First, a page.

The research team, led by Shrikant Anant, Ph.D., was able to combine the different types of cells that constitute a lung and introduce cancer cells to understand how lung tumors develop in an “in vivo” setting that mimics human physiology.
This method could also allow researchers to test new experimental anti-cancer drugs that otherwise would be inaccurate and laborious.
Even though in vitro methods are many times the only option available, they do not accurately represent the human tumor microenvironment. Furthermore, animal testing carries a lot of ethical issues and can be very time-consuming.
Dr. Anant and his team also wanted a model that would allow them to test cancer drugs on metastases, which are the main responsible for cancer mortality.
In collaboration with Prabhu Ramamoorthy, Ph.D., a gastrointestinal physiologist and member of the KU Cancer Center’s Cancer Biology Program, the researchers were able to design a model for the study of colon cancer metastasis.
“We decided to put a cancer cell inside a three dimensional multi-cell spheroid in vitro, and watch it colonize,” said Dr. Anant in a news release. The team used lung cells to grow the tumor, since the majority of colon cancers metastasize to the lungs and liver.
“The lung makes more sense because 80 percent of all cancers metastasize there. If we can build a lung we can look at how almost any type of cancer spreads, not just colon. Then we’ve really done service to society because researchers can use it to study different cancers”, Dr. Anant explained.
Using all the different structures that compose a lung, including lymphatic endothelial cells, endothelial cells, lung fibroblasts and lung epithelial cells, they created an ideal environment that resulted in the formation of a lung in a dish that was able to produce surfactant protein and form alveoli sacs.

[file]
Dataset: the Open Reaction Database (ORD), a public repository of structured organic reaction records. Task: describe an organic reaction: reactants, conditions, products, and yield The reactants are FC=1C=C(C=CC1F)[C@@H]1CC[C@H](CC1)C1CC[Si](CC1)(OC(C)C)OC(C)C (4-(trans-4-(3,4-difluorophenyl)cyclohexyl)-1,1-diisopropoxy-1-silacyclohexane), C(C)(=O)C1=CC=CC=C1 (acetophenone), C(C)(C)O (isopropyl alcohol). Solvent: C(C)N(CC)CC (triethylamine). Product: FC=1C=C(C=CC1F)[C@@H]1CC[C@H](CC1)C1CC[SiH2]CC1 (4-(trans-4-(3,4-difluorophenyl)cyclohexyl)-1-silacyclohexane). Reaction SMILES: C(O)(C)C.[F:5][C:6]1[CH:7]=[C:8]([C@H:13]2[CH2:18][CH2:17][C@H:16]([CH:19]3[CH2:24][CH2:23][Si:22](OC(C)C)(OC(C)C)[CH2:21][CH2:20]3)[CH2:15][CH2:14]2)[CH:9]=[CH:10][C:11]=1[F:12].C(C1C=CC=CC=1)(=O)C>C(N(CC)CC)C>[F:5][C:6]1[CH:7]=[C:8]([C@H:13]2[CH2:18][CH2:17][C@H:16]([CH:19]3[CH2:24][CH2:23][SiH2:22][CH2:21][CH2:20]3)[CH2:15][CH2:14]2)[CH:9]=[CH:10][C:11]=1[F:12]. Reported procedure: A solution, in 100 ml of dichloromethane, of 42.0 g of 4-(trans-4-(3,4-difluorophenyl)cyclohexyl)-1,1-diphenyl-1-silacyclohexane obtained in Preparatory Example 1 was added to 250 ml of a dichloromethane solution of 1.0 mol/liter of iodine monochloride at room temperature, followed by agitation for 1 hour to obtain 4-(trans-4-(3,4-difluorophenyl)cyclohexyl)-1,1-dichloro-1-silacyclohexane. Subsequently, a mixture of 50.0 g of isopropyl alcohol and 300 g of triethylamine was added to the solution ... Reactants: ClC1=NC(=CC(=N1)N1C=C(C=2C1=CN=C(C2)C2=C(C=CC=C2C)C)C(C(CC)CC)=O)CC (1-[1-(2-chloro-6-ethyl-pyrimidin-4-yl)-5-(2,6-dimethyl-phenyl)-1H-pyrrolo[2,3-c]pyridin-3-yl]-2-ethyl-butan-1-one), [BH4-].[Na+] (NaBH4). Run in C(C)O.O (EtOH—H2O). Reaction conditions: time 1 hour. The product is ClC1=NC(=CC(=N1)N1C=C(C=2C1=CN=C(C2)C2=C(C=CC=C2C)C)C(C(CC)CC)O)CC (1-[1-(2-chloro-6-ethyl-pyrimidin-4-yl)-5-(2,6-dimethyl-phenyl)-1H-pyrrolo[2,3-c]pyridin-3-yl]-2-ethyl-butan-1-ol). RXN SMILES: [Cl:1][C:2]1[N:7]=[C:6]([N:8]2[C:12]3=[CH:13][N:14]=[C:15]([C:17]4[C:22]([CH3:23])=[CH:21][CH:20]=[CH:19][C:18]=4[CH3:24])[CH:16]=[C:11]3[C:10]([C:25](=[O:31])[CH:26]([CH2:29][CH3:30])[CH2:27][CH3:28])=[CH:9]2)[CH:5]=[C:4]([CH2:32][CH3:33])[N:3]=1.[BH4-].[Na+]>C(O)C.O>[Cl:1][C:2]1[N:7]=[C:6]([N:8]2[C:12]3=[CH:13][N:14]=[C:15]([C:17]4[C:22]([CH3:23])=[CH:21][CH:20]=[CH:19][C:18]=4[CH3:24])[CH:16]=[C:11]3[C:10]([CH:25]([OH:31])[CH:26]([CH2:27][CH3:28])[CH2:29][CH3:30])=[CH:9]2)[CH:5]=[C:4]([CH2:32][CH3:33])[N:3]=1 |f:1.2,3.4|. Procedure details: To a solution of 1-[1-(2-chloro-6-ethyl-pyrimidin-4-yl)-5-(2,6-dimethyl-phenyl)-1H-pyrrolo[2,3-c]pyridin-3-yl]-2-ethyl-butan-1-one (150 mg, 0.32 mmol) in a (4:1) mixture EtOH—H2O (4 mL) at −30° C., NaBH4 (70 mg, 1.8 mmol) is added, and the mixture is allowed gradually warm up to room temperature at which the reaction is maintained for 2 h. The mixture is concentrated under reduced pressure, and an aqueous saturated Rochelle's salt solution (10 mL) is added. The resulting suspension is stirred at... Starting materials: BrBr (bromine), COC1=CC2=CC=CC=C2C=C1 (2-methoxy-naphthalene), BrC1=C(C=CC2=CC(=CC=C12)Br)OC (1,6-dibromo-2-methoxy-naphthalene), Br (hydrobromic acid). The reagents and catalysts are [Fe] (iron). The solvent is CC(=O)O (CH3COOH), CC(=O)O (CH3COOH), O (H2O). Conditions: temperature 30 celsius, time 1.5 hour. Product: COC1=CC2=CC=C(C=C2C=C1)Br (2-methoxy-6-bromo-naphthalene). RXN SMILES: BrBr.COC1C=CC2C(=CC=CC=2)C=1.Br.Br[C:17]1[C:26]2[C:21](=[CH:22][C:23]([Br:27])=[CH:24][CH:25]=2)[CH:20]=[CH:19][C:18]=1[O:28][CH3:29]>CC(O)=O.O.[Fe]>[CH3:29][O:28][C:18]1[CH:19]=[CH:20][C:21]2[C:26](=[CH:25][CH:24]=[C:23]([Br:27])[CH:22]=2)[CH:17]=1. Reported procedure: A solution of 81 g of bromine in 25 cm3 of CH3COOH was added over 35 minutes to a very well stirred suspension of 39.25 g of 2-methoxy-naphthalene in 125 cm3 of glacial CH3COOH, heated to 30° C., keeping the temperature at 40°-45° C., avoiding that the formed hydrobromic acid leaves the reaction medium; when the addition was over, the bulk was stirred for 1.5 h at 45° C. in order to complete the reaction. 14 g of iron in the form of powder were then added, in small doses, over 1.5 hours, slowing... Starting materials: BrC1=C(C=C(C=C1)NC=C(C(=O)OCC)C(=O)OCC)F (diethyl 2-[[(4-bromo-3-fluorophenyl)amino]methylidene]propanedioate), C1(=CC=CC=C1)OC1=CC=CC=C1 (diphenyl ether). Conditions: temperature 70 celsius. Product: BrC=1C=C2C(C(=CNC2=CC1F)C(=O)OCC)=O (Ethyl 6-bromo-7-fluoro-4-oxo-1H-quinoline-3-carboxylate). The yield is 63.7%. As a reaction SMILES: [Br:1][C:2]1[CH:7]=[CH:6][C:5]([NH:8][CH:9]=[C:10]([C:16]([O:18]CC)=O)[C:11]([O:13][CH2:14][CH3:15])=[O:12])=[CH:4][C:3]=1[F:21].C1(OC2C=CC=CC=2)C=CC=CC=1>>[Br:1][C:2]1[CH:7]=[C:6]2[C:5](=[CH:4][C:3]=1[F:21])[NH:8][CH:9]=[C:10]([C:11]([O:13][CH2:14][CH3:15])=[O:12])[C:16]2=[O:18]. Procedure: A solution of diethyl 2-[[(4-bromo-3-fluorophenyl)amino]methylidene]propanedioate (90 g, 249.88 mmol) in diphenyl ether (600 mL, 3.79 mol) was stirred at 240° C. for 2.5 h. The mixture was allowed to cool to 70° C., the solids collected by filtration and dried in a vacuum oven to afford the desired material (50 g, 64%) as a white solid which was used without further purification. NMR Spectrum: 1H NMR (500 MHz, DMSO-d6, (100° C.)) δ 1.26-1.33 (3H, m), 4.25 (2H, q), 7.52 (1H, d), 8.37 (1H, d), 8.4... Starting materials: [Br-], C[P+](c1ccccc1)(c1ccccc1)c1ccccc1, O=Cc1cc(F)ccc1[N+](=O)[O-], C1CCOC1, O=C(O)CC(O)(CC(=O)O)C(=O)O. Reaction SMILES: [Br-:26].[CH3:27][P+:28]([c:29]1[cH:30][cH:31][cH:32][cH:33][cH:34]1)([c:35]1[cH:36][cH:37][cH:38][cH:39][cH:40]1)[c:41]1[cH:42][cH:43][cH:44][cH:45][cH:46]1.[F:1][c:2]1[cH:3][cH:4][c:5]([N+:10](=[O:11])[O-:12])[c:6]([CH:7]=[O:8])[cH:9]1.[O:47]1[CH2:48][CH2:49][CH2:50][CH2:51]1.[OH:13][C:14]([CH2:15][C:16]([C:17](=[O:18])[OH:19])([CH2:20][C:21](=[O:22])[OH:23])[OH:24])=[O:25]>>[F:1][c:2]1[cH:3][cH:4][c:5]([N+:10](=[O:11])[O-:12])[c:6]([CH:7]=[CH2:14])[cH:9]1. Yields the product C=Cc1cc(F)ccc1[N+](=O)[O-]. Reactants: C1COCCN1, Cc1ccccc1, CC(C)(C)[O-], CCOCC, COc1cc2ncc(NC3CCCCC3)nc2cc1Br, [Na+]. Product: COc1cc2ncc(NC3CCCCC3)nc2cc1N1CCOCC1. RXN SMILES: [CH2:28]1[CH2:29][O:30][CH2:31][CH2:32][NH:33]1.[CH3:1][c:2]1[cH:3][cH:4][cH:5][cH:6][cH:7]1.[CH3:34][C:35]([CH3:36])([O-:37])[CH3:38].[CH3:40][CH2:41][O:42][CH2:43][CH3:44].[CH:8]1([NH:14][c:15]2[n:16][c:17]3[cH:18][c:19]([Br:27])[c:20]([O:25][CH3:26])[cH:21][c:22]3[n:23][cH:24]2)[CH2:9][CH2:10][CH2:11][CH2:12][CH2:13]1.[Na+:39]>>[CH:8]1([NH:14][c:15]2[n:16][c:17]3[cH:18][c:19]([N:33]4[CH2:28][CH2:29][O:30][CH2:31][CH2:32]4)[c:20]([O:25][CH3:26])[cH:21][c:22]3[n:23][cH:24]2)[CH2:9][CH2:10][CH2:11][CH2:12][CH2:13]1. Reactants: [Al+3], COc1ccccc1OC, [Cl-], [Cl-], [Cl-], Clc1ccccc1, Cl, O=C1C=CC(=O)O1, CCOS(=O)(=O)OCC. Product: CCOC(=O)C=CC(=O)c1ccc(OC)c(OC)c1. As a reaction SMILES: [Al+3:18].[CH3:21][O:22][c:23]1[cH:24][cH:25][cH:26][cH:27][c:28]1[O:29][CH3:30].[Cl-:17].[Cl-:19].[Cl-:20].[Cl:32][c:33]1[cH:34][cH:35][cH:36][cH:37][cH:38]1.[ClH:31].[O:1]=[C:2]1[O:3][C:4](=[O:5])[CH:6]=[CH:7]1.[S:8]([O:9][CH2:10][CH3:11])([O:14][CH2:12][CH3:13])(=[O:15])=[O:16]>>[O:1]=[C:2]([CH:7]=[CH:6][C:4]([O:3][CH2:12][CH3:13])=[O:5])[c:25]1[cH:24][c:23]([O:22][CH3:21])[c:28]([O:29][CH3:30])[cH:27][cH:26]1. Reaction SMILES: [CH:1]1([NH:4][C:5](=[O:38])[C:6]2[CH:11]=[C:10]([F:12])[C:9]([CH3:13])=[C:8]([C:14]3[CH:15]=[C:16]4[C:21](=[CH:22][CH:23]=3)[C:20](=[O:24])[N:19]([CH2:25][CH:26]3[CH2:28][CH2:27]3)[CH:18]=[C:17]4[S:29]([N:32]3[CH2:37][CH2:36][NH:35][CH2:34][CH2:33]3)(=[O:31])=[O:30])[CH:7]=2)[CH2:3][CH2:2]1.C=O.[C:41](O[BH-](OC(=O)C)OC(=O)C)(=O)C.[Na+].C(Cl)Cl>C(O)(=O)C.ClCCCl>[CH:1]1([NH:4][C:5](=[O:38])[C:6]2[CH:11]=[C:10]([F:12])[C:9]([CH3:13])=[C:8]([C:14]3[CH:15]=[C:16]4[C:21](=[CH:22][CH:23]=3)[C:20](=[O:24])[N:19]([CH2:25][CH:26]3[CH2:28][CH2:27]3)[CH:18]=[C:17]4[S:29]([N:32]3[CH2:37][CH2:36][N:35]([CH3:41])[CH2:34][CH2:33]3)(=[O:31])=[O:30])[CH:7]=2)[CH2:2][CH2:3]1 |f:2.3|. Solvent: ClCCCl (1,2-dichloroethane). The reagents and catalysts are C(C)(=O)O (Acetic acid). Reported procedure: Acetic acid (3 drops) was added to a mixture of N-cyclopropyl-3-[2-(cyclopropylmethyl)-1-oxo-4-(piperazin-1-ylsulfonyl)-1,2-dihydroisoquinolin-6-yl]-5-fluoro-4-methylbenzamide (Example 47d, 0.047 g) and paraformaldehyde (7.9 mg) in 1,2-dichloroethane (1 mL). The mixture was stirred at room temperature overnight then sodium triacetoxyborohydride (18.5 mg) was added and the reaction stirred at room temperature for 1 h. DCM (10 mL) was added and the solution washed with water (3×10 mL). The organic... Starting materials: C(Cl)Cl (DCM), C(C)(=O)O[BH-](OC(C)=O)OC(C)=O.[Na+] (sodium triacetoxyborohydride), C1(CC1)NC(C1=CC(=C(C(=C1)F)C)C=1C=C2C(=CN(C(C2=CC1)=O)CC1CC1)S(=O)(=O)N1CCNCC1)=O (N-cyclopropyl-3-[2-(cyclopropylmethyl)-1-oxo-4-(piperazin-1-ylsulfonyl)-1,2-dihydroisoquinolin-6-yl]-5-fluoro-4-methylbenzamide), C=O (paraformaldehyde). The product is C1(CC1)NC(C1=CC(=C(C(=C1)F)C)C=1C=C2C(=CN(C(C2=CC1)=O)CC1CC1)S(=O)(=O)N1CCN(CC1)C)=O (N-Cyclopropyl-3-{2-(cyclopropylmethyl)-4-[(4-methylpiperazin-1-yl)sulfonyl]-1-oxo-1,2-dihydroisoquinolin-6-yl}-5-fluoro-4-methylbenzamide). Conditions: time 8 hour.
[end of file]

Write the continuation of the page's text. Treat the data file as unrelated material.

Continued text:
Researchers injected colon cancer cells that were transfected with a green fluorescent protein, which allowed them to monitor and follow the growth and migration of these cells. They observed that the tumor cells were able to home into the lung tissues.
“We said ‘wow, we’ve got something really cool going here. But then we had to figure out: Can we use it to test cancer drugs with actual patient tumor samples? Seeing is believing when you’re testing the drug on that patient’s tissue,” said Dr. Anant.
To further test their model, the team used ovarian cancer cells from a patient who had not received any type of treatment and added them into the tumor in a dish to test a commonly used drug for ovarian cancer treatment, cisplatin, along with an investigational compound the team is working with, marmelin. This drug has already been show to reduce tumor growth in mice models of colon cancer. The team observed that the ovarian cancer cells were not responsive to cisplatin and that the lung tissue was dying from drug toxicity.
However, a new version of marmelin was able to kill the cancer cells while leaving the healthy lung cells untouched.
“We came up with this idea because the methods for testing new cancer drugs aren’t ideal,” said Dr. Anant. “We found that by using the tumor in a dish we could develop new drugs and combinations with less animal use and faster results. It could also be a big step forward for personalized medicine by using patient tumor samples to determine which medications will work.”